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Old 12-02-2012, 08:04 PM   #8
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That's a really small picture sample but I see no flour and a few that appear not cracked. IMO that's a pretty crappy crush

What doesn't make sense to me though is your first runnings exceed the desired pre boil and even your sparge runnings aren't that low, many will sparge out to 1.010.

Crush is a concern for sure but somewhat confused with your measurements as well.....

Is your hydrometer calibrated? In distilled water it should be 1.000 at 60F. The paper label will have the actual calibration temp on the very bottom. Are you sure the paper hasn't slipped, it happens.

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Old 12-02-2012, 08:31 PM   #9
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Rereading your post, it appears your using abut 8 pounds in the mash? I don't have the time to plug in numbers but isn't that expecting efficiency in the low 80s? That's a pretty high efficiency for a 5 gallon batch whilst still learning the ropes of all grain.

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Old 12-02-2012, 08:51 PM   #10
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Quote:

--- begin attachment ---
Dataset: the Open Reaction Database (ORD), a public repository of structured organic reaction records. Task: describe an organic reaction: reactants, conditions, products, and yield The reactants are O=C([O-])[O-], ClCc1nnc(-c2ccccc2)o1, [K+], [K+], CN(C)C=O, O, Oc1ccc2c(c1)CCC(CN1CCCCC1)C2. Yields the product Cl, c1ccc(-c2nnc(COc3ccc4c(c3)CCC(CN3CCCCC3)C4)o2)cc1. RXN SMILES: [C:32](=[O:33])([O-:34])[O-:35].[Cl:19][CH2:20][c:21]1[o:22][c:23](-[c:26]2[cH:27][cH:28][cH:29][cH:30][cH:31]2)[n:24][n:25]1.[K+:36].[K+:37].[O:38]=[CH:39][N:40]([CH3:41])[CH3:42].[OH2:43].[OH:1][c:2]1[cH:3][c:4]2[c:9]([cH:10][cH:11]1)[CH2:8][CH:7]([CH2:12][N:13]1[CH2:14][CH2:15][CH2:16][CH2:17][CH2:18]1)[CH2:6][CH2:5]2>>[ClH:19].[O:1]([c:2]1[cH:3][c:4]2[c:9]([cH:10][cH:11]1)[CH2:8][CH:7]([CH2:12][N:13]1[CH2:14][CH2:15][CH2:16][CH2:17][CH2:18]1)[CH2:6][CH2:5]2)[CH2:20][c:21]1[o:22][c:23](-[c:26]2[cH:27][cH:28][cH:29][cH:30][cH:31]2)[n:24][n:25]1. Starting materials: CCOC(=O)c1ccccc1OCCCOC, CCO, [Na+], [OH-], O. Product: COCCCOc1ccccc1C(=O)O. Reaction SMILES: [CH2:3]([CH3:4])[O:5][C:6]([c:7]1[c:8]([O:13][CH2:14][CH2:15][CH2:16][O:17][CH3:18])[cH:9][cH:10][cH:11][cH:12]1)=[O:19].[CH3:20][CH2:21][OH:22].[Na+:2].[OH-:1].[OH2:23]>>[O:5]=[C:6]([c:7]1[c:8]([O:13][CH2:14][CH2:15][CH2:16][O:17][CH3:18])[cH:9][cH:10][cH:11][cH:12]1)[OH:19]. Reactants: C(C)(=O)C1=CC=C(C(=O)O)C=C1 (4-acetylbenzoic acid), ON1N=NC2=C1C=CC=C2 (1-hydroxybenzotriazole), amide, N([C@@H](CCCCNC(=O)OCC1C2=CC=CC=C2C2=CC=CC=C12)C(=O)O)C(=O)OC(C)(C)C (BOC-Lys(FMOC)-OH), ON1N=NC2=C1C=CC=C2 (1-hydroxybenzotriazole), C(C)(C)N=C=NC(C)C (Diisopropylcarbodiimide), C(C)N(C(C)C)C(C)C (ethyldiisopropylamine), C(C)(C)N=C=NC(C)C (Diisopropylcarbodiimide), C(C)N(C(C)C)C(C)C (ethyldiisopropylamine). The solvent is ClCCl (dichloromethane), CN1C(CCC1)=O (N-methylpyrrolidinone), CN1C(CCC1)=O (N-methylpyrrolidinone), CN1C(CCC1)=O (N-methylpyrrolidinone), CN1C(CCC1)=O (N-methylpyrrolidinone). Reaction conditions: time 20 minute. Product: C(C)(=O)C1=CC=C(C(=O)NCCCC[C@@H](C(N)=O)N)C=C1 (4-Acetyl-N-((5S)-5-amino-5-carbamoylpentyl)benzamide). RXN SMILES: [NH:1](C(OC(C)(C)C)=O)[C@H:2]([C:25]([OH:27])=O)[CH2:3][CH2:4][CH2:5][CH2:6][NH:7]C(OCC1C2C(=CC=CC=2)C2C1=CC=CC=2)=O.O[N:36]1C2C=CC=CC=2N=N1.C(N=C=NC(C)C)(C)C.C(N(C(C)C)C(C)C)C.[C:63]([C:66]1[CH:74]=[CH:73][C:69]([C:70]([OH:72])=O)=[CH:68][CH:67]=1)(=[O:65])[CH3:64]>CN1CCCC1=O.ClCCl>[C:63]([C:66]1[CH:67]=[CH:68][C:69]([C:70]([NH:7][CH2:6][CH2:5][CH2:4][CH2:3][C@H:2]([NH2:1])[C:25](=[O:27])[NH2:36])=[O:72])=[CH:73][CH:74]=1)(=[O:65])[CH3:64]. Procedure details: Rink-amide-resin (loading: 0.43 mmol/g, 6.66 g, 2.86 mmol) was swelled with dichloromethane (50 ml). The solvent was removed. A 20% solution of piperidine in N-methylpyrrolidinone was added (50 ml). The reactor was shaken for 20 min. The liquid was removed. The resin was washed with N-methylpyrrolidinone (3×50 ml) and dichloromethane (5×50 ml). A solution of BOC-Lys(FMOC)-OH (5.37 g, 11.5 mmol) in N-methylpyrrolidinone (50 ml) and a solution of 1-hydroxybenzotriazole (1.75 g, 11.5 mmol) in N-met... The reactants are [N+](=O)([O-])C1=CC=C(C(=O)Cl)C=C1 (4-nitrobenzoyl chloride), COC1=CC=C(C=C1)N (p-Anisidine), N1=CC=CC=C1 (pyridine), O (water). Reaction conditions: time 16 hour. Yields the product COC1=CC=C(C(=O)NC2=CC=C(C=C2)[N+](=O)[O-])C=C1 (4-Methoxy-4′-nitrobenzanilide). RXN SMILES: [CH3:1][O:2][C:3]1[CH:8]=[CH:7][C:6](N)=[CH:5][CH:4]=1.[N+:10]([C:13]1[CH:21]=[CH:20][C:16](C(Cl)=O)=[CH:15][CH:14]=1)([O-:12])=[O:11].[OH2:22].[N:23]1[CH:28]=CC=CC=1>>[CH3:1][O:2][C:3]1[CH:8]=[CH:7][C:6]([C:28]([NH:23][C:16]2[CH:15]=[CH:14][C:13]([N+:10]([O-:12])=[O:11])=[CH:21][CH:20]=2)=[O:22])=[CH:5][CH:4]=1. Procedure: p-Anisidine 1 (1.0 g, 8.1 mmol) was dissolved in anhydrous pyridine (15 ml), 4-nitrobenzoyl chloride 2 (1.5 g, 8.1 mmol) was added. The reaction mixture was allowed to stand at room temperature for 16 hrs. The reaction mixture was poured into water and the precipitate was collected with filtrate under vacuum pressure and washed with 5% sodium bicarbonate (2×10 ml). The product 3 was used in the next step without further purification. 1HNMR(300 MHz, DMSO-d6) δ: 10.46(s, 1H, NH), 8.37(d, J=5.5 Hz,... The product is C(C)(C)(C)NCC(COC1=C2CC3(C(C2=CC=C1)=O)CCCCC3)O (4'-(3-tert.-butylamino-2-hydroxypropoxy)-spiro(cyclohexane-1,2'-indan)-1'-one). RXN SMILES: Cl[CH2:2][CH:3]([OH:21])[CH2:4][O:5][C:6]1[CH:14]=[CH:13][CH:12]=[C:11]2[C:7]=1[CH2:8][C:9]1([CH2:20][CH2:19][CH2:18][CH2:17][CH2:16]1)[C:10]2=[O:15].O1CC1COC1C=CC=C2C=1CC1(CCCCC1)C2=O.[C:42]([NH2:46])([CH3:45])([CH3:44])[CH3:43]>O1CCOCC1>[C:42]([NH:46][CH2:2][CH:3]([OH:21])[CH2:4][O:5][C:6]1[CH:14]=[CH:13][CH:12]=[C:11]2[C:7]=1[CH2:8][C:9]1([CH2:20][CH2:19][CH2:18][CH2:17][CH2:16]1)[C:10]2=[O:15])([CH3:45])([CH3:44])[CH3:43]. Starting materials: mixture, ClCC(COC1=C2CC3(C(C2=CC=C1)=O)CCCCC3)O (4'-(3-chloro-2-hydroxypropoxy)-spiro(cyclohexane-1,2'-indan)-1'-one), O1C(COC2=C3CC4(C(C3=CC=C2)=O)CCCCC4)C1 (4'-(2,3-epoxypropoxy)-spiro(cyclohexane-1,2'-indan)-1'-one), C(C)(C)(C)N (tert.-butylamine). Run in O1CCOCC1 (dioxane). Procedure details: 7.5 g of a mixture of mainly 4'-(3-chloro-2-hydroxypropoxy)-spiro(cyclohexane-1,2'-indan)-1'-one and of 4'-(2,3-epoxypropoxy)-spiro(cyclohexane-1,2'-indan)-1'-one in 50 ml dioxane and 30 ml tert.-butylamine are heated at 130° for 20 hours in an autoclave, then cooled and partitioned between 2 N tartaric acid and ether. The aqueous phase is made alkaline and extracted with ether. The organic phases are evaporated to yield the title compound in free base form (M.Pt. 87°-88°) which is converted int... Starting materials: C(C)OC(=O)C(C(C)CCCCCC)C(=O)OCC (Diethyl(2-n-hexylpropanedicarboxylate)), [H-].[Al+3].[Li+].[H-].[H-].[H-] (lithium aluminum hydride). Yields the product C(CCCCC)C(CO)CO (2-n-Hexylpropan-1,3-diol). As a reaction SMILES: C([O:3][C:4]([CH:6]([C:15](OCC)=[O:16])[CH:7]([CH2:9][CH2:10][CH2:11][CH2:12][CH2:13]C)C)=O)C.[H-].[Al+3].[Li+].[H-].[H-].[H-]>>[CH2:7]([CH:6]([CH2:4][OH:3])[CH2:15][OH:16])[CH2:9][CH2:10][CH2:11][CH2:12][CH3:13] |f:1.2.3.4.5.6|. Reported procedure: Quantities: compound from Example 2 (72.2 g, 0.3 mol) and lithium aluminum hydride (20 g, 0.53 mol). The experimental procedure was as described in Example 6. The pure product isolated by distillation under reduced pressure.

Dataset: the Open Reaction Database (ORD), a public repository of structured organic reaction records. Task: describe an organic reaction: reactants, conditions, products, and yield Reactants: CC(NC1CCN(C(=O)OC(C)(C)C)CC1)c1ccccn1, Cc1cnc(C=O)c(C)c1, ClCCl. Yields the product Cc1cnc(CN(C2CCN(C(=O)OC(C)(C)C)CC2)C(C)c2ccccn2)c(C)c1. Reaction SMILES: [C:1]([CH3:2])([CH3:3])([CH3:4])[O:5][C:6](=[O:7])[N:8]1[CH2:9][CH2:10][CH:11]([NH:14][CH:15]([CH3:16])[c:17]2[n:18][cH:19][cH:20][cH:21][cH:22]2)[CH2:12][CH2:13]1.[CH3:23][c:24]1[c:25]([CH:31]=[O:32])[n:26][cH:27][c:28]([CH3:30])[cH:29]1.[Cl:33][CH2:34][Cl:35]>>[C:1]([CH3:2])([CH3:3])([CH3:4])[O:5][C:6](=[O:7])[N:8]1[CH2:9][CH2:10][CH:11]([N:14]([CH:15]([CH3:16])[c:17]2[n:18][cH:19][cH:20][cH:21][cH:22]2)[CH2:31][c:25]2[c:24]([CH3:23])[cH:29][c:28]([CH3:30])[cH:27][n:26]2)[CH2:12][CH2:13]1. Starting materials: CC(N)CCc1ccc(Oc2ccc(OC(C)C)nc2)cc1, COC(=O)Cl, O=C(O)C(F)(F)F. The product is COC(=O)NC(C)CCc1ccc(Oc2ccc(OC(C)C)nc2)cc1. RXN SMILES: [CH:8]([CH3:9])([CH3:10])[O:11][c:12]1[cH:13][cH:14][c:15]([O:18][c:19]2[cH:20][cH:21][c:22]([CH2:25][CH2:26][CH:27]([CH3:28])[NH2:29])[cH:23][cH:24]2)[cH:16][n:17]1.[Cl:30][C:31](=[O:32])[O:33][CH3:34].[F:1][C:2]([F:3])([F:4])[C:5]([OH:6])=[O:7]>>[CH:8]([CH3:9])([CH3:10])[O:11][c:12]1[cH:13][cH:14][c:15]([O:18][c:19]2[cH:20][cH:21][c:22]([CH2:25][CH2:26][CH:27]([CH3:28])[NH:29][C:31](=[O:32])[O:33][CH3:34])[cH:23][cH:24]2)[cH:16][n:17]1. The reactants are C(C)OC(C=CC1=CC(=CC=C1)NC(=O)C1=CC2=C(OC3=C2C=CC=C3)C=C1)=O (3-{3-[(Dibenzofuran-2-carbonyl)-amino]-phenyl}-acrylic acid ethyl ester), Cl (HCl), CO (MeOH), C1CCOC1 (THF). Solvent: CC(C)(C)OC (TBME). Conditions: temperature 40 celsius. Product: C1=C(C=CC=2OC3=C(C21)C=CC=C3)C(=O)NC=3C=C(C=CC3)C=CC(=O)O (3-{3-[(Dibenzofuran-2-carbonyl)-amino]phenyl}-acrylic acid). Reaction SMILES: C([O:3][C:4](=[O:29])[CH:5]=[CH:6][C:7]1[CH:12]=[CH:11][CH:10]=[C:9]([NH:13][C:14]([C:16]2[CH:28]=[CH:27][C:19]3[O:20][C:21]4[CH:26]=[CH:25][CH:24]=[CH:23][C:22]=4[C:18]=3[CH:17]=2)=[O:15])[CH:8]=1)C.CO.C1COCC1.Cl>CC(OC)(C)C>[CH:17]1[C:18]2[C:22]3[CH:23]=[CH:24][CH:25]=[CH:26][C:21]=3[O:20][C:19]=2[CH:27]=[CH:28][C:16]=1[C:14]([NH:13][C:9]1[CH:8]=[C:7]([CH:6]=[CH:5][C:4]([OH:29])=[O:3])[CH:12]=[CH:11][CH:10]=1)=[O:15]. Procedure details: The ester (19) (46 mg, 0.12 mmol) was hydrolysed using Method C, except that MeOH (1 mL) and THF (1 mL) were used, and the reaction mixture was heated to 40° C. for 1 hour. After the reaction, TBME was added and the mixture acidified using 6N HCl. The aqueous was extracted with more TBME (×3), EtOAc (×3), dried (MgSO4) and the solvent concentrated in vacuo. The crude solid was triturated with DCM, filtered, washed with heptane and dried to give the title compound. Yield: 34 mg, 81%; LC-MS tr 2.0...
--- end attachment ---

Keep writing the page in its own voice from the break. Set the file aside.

Originally Posted by joshwoodward View Post
So I've been doing all-grain for awhile now, and I have 7 AG brews under my belt. Every single one of them has been drastically under the target gravity.

Example: last night, it was a brown ale. I mashed 6.25 lb 2 row, and about .4 lb each of 40L caramel, carafoam, and chocolate malt in 3 gallons of water at 150ish, pH=5.1, then batch sparged with another 3 gallons of 170F water (with a good stir and a 10 minute rest). Target pre-boil OG was 1.043 (assuming only a 68% efficiency), target post-boil 1.052. The first run mash gravity was 1.057, but once I added the sparge wort to the first run, it was only 1.030 (which, mathematically, means the sparge water was basically just plain water). I had to add almost a pound of DME to get the gravity up for my puny 3.5-4 gallon batch. That's about 60% efficiency.

Another example: my last hefe. Target pre-boil was 1.046, target post-boil was 1.052. First run gravity was 1.070 (3.3 gal mash water), but after 4.7 gal of sparge water, the gravity was 1.032. That's 56% efficiency.

And that seems to be the pattern with all of the brews, they all come in drastically under. I've checked the temperature, the crush is good I think, I've used all different sorts of water, I have a cooler with a false bottom and don't get stuck sparges.

I should mention, my goal is time savings and predictability, so buying extra grain to make up for my lousy efficiency isn't a big deal, even going no-sparge would be fine. But, I feel like there's something wrong with my process that's causing this to be happening, and I'd love to correct it.

Any ideas?
In re-reading this I noticed something else: you are mashing in awfully thin. Ideally you want to mash at 1.25-1.5 qts/lb which means you should have only used 2.18-2.6 gallons. Assuming .12gallons/lb or absorption first runnings would have yielded appr. 1.3-1.5 gallons and then a sparge of 6-6.25 gallons to get your pre boil volume of 6.5 gallons +/-

I still stand by my other concerns about crush and the accuracy of your hydrometer though, just wanted to point this out about your process.